I’ve noticed that some of my old articles about Bitcoin have been getting a lot of attention lately. I first started writing about Bitcoin back in 2013, when I considered it to be a bubble that would soon burst. When it did burst, I wrote about its flaws and figured that would be the end of the story. I mean after seeing people dramatically lose a lot of money extremely quickly, who else would want to jump in? After seeing a bubble collapse why would anyone want to repeat the process?
Yet as the price of Bitcoin soared to almost $20,000, I got an increasing number of “I told you so” and “Look who’s laughing now” comments. I was just a dumb statist shill who failed to recognise the glory of Bitcoin and missed my chance to get rich as a result of it. In fairness, I was wrong to predict that Bitcoin would fade away, I made the mistake of presuming people would learn from their mistakes and not be swindled by another bubble. As you can imagine, these comments quickly disappeared after the price crashed by three-quarters to $6,000. Funnily enough, my blog still gets shared on Bitcoin forums, however this time it is used to show that dramatic crashes are normal events, if Bitcoin can survive 2013 & 2014, it can survive 2018. There seems to be little consideration of the idea that massive price crashes shouldn’t be a normal feature of a currency or asset and wild volatility should be treated as a bug not a feature.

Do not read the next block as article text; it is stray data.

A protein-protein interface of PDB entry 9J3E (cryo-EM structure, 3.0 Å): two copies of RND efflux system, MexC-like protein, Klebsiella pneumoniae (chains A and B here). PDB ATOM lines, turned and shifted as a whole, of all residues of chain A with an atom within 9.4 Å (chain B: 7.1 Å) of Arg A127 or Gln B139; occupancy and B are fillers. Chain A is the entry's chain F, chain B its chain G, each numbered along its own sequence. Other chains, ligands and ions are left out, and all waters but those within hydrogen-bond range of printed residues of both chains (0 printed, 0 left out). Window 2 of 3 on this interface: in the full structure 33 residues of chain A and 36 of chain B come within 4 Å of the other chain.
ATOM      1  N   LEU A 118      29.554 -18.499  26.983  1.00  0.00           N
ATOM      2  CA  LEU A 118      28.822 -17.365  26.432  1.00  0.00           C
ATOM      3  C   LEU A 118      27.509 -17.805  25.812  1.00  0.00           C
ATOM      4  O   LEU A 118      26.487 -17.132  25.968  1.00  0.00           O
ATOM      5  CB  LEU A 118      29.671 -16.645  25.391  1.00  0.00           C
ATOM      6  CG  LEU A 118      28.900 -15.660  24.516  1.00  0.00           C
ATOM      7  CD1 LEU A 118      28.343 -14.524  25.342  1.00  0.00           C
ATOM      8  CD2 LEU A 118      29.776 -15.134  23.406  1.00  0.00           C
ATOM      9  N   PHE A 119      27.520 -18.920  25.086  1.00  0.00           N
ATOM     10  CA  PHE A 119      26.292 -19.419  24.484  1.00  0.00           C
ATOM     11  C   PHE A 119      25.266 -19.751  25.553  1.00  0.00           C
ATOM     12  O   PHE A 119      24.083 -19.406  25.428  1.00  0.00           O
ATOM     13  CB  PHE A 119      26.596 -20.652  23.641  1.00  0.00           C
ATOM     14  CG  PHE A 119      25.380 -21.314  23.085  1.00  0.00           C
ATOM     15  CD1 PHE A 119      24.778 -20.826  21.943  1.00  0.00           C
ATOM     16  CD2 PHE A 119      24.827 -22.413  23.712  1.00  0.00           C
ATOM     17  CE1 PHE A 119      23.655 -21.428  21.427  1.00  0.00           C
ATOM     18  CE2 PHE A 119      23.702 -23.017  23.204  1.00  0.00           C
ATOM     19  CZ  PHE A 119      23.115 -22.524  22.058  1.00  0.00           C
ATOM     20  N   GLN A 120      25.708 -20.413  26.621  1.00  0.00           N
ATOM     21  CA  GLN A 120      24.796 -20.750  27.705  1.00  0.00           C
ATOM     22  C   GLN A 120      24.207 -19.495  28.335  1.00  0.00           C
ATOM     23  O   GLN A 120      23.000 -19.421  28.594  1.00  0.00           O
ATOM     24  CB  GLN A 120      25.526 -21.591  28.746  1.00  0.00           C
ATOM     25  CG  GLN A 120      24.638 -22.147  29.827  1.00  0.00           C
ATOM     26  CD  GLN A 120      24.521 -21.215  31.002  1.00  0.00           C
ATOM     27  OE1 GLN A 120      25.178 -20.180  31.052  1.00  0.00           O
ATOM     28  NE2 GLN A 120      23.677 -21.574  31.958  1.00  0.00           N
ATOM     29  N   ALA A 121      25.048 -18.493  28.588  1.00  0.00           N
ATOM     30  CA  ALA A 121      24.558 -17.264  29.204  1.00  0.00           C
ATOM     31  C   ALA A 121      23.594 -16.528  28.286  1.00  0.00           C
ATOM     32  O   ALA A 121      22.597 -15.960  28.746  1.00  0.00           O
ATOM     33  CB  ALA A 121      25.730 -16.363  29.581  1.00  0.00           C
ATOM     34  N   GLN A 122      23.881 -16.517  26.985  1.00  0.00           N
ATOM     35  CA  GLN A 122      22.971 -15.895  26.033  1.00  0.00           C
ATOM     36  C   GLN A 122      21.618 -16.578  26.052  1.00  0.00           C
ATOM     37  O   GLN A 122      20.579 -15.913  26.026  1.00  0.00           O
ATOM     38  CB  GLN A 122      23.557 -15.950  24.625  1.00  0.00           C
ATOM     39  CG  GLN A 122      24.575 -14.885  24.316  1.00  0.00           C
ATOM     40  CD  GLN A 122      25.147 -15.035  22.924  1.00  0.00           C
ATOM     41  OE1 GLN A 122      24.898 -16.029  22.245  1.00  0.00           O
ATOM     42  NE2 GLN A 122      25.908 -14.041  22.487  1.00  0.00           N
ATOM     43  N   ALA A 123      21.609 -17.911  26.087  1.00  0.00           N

Since the collapse, the price has risen considerably and currently sits at around $10,000. Most of the discussion now focuses on which direction the price will go, will it rise again or face another crash? Did we just experience a market correction or the beginning of the end? Continue reading “Regardless Of Its Price, Bitcoin Is A Flawed Currency”
Now and again you see complaints about multiculturalism and articles that claim: “Multiculturalism has failed”. But this doesn’t really make sense because multiculturalism can’t fail, it’s unavoidable. Every country in the world is (and almost always was) multicultural and a monocultural society is practically impossible. Every part of our society contains influences from other cultures. Continue reading “Multiculturalism Is Unavoidable”